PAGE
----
Inside the shop we found some wonderful surprises. Along the wall were homemade preserves, jelly and jams as well as sauces made by Westmoreland Berry Farm from their own crops. There were homemade pies and baked goods made from the berries and fruits from the farm. We even found honey that was made locally!

Westmoreland Berry Farm

We made a point to mean the store manager and farm manager while we were here. We found out that they not only grow local fruits and berries, but they also produce a wide range of local vegetables. Brett and I were so excited to hear this. The farm isn’t but 10 minutes from Belle Grove and will be a wonderful vendor for our fresh fruits and vegetables! The only time we will have to find another vendor will be during their down season of December to March. I can just see the wonderful dishes I will be able to serve to our guest using these local produce! Yum!

Westmoreland Berry Farm

From there we head back down Route 3 admiring the many small Virginia towns. Places that had been there for centuries. Farms and Farm homes lined the highway and gave you a sense of what this area is really like. While Route 17 and I-95 will get you to where you are going fast, Route 3 will show you what life is like in old Virginia. It was nice to slow down on the way home. What we would have missed if we hadn’t done so.

View of the Virginia country side along Route 3

View of the Virginia country side along Route 3

Sunset over the Rappahannock River just outside White Stone, Virginia

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Posted by Michelle Darnell | in Year of the Virginia Historic Homes | 30 Comments »

30 Comments on “Berry Fun Weekend”

  1. You make me homesick for the beautiful homes in the south. When I was a teen I was fortunate enough to do some house tours in Georgia, Tennessee, and South Carolina. I had almost convinced myself that I was exaggerating their beauty in my memories.

  2. virginiaplantation Says:

    South Carolina… now you are making me homesick 😉 Well, we hope you might find your way to the plantation one day and experience the beauty again!

  3. Beautiful pictures. I haven’t been to Frederiskburg in years. Now I want to go!

  4. virginiaplantation Says:

    You should soon. Like March or April next year! I know of good bed and breakfast for you to stay at during your visit!

  5. Cute. I’d love to be there.

  6. The life you present through your writings is absolutely bucolic. Though I have lived in the DC Metropolitan area for 10 years, I haven’t yet visited Fredericksburg. Your posts and photos are truly inspirational, and I think both my son and I would enjoy a day trip. Best, ~ Ayanna

  7. virginiaplantation Says:

    Thank you! We hope once we open you might find your way down to the plantation. Nothing wrong with a little country on the weekends. We hope to see you and your son!

  8. gooseyanne Says:

    Lovely post – thank you for taking me there. I am surprised you both find time to continue to explore and investigate around you – there must be so much to do at your place.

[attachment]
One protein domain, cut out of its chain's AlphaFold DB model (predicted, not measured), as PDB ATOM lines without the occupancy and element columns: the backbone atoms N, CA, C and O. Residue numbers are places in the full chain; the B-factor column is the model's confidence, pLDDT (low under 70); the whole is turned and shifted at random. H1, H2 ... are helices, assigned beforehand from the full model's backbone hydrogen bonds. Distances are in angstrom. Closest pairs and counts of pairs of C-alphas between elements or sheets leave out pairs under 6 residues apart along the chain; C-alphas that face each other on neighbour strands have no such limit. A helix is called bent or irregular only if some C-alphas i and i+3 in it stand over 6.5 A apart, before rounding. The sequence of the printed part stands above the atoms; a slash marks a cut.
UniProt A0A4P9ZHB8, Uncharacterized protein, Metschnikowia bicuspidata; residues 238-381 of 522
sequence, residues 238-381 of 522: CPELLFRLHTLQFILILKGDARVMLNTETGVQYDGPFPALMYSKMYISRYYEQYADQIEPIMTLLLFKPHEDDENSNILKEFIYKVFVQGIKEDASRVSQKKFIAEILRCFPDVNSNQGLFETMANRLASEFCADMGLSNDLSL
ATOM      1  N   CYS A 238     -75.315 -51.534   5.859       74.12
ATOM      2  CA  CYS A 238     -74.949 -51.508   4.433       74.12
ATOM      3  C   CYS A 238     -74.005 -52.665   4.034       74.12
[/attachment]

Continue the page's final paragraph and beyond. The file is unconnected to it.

9. virginiaplantation Says:

    Thank you! At this point we are at a stand still waiting for the zoning to be approved. This keeps us busy and allows us to experience what we will later promote to others. So when you come and say, “What is there to do?” We will have the answers.

  10. Aelfgifu Says:

    Terrific post and pics. What gorgeous colours in the sunset.

  11. virginiaplantation Says:

    It was such a beautiful sunset. I was imaging that in the distance I could see Belle Grove and how the warm color of that sunset was bathing the Riverside of the manor house at Belle Grove. And how one day we will all be sitting there on the Riverside balcony sipping our mint juleps and watching the “show”.

  12. Love the pictures and it confirms for me that Virginia is a beautiful state.

  13. virginiaplantation Says:

    Thank you! It truly is a beautiful state!

  14. Rusha Sams Says:

    You love to do the same things we love to do: Get out and explore! Thanks for this post. It offers great descriptions of a new region to see!

  15. virginiaplantation Says:

    Thank you! There isn’t anything more fun than to see what is around the next corner! We hope to see you one day at the plantation!

  16. Thanks for sharing your tour through the house. Delightful.

  17. virginiaplantation Says:

    It was such a great surprise! I found out today that the original name was the Old Mansion. Thank you!

  18. Local, in season produce! The best way to cook! Looks like you have a fantastic trip, road work aside.

  19. virginiaplantation Says:

    I tell you, I can’t wait until next season!! I know, I did miss not going to the plantation and being so close. But next weekend is just four days away!

  20. Anne Bonney Says:

    How charming. It sounds like a good trip.

  21. virginiaplantation Says:

    It really was a great trip. Route 3 is one of my favorite drives. It has so much undiscovered corners.

  22. terry1954 Says:

    i would give up my home here to be a live in housekeeper for any of these homes you show………..this is how much i love what your blog represents and everything about it i fall in love with each home, including yours

  23. virginiaplantation Says:

    Oh Terry, we have to get you here some day! I know it would be so much fun for you!

  24. terry1954 Says:

    it would be my dream world come true

  25. Jen Says:

    What a lovely post. It’s as if I’m really there! I’m so glad you were able to stop at Bowling Green farm to look around, and it looks like the berry farm was wonderful as well. Places like that are such fun to visit (and I like to can, so they are dangerous, too—ha!).

    Love hearing that you took Route 3, too; pretty sure my wheels have hit that one. The old routes are always the best. Fast is nothing—it tends to be dull, too! Give me the old roads. 🙂 They really show the true character of our country.

  26. virginiaplantation Says:

    So true so true!

  27. nightlake Says:

    lovely photos..liked the ones of Westmoreland Berry Farm..

  28. virginiaplantation Says:

    Thank you. It was a lot of fun and we will be returning again next week! Yum!

  29. Jane Sadek Says:

    I hope you’re cataloging all this in some organized way so that when I come visit you at Belle Grove you’ll have driving tour maps to hand out.

  30. virginiaplantation Says:

    We are working on tours for the plantation so people can pick and chose what to do. It will have people to know where to go and where not to go.